PACIFIC ISLANDS REPORT
Pacific Islands Development Program/East-West
Center for Pacific Islands Studies/University of Hawaii at Manoa
TONGA EXPECTED TO BECOME 186TH UN MEMBER
By Anthony Goodman
NUKUALOFA, Tonga (January 25, 1999 - Reuters/Tonga at the United Nations/Tonga Chronicle)---The tiny South Pacific island Kingdom of Tonga, one of the first places where the new millennium will dawn, is expected to become the 186th member of the United Nations following a meeting last week between its monarch and Secretary-General Kofi Annan.
"We are applying for membership. As soon as we get back home I think these things are going to be formalized," Eleni Aho, private secretary of King Taufaahau Tupou IV, told Reuters on Thursday.
She said no ambassador had yet been designated but a UN mission would be opened in New York. "That is why we are here. We are looking at various places," she added.
Tonga, also known as the "friendly islands," has a population of about 100,000 and an area of 290 square miles (750 square kilometers). It comprises more than 150 islands, of which about 35 are inhabited.
Tonga was united under King George Tupou I in 1845 and was a British protectorate beginning in 1900. It became fully independent in 1970, as a member of the Commonwealth.
Asked why Tonga was only now planning to join the world body and whether it had anything to do with the approaching millennium, Aho said, "His Majesty has given it a lot of thought over the years and has decided at this stage we should enter the United Nations."
But Tongas sophisticated internet web page, http://www.tongaonline.com/ indicates the millennium is on the mind of Tongas leaders. The web page displays a picture of the King and Annan under the headline, "The Millennium Starts With Us!"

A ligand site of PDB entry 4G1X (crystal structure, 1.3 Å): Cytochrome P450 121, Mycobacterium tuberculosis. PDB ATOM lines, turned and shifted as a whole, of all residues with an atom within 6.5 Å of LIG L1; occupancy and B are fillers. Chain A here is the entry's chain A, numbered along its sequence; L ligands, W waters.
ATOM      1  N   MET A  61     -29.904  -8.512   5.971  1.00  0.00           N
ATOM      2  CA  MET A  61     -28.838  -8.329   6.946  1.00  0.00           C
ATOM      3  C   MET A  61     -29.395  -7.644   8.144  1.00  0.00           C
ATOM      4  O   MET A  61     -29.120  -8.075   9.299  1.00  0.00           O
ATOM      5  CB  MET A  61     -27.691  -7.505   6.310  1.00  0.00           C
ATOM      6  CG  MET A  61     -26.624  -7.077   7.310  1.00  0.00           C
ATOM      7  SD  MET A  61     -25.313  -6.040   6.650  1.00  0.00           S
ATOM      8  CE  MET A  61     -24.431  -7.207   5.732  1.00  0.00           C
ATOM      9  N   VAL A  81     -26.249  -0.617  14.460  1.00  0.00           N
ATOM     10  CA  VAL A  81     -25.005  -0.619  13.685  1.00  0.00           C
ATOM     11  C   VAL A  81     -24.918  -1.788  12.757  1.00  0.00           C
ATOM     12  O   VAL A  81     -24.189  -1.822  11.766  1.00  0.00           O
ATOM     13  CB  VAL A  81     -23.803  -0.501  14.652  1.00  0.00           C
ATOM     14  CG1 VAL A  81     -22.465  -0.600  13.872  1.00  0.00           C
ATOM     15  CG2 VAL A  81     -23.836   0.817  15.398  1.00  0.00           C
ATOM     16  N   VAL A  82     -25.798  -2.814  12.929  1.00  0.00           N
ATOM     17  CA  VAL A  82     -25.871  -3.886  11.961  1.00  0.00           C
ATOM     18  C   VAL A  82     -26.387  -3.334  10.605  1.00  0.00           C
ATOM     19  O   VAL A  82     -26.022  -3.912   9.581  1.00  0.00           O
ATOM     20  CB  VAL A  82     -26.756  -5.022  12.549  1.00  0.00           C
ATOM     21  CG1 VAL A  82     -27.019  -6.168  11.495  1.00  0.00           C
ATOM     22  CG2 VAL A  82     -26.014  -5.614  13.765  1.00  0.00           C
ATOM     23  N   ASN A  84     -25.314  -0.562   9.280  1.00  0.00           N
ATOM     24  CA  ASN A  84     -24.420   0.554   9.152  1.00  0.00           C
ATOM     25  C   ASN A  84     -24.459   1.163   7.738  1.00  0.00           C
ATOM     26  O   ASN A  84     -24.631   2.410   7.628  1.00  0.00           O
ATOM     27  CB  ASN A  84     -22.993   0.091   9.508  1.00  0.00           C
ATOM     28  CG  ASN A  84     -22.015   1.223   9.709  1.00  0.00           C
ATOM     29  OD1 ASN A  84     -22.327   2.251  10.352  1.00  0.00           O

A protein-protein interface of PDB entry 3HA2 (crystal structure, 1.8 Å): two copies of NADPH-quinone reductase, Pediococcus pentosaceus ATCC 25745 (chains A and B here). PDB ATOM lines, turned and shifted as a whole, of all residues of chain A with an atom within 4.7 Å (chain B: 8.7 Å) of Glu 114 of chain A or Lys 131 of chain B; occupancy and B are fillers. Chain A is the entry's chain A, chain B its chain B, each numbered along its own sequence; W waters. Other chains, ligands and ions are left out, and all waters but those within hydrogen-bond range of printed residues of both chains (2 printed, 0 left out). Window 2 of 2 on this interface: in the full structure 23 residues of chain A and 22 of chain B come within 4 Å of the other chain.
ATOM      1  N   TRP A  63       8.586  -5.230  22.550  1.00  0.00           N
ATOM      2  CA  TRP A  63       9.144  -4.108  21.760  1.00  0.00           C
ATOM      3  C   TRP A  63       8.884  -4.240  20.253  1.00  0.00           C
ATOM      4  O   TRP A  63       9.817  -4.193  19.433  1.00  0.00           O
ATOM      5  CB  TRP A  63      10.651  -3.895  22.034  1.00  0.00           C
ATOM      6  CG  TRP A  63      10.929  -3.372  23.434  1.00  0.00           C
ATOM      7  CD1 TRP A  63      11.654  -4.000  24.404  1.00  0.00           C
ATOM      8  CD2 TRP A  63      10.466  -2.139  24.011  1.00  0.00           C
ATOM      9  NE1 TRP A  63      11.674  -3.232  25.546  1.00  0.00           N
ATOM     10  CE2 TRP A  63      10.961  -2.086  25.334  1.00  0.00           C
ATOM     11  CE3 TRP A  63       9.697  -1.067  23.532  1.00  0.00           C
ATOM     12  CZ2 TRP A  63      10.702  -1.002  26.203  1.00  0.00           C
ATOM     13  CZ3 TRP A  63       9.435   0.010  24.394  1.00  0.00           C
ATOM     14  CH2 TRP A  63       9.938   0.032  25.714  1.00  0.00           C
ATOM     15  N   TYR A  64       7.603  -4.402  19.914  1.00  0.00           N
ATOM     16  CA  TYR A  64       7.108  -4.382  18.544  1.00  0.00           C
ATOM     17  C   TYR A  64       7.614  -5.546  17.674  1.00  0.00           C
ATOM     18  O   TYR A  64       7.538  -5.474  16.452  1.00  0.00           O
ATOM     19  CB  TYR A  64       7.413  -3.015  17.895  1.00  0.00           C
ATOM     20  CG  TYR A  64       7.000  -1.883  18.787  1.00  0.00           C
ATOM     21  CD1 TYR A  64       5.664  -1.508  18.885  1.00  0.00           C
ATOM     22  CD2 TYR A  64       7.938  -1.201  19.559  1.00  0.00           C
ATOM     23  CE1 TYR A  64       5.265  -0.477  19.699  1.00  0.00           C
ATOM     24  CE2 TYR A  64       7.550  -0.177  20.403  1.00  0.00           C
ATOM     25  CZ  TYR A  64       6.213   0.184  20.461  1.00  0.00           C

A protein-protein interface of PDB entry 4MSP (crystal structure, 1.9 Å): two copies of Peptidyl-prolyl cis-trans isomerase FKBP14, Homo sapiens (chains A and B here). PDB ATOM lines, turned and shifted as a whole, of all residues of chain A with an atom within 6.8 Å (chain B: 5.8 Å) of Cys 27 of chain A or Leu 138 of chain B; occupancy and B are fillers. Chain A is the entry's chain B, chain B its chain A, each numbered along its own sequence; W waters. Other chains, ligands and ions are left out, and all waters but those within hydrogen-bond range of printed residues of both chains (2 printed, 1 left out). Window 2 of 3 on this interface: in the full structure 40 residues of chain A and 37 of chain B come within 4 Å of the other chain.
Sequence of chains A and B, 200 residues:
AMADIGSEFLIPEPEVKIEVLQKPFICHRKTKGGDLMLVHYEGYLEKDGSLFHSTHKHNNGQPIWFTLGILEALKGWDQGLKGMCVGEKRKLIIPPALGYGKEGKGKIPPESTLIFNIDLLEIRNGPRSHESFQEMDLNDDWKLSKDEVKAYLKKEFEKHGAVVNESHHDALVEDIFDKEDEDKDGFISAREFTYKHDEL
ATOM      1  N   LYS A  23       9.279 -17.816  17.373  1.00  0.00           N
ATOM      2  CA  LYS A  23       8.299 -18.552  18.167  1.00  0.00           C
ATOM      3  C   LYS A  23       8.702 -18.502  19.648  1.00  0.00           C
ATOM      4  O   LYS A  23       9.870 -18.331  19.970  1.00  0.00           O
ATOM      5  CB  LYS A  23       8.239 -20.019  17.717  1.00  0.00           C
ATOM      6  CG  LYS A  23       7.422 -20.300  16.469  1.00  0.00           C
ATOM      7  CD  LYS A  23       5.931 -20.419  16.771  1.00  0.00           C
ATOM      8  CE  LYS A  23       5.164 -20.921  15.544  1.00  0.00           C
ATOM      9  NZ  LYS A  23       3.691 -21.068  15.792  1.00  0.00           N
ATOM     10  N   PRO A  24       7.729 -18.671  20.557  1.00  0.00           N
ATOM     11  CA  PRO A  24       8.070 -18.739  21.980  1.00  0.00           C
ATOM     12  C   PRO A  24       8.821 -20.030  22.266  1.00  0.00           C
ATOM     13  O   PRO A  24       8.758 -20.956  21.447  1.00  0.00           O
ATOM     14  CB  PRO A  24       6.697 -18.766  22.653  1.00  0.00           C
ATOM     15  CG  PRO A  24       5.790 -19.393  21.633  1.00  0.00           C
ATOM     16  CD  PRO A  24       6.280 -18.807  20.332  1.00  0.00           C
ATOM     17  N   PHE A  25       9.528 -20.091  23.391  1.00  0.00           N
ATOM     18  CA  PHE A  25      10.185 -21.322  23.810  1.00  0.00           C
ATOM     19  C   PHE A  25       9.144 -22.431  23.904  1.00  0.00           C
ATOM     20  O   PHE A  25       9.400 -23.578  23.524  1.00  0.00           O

It includes a link to another web page (http://www.tonga2000.net/newyork) that invites web surfers to "make Tonga a must visit destination in your millennium plans."
Tonga late last year established diplomatic relations with China, ending a 26 year link with Taiwan and clearing the way for its UN membership application, which must be endorsed by the Security Council, where China is one of the five permanent members with veto power.
The new relationship was said to have been nurtured through business trips to China by the Kings daughter, Princess Pilolevu Tuita, as chairman of a Tongan agency that leases earth satellite positions to communications firms.
Tonga would not be the smallest UN member. Monaco, which joined in 1993, has an area of
less than one-square mile (fewer than 260 hectares).
TONGA'S KING AND AMERICAN SAMOA'S U.S. CONGRESSMAN MEET IN NEW YORK
PAGO PAGO (January 25, 1999 - PACNEWS)---The Kingdom of Tonga's efforts to expand trading and economic development links with neighboring islands was the focus of discussions between King Taufaahau Tupou IV and American Samoa Congressman Eni Faleomavaega Friday in New York.
Before traveling to the United States, His Majesty had sent an inquiry to the Congressman's office on the nature of Congressional responsibilities and activities.
The inquiry prompted a request from the Congressman to have an audience with the King, which was granted.
Faleomavaega briefed His Majesty on the events and issues in Congress affecting the Pacific region. The Congressman informed His Majesty of his (Faleomavaega's) election to the position as Senior Democrat on the Fisheries Subcommittee, and the impact the fishing industry is having on Pacific Island nations and their economic development.
The Congressman also used the opportunity to discuss an issue which he had advocated while he was Lieutenant Governor of American Samoa from 1984-1988. This was the need for the Kingdom of Tonga to establish a presence at the United Nations and in Washington, D.C.
Faleomavaega said it appears His Majesty has expressed that interest and his government is making inquires along those lines.
The Secretary-General of the United Nations, Kofi Annan, met with His Majesty, as did ambassadors from several Pacific Island nations.
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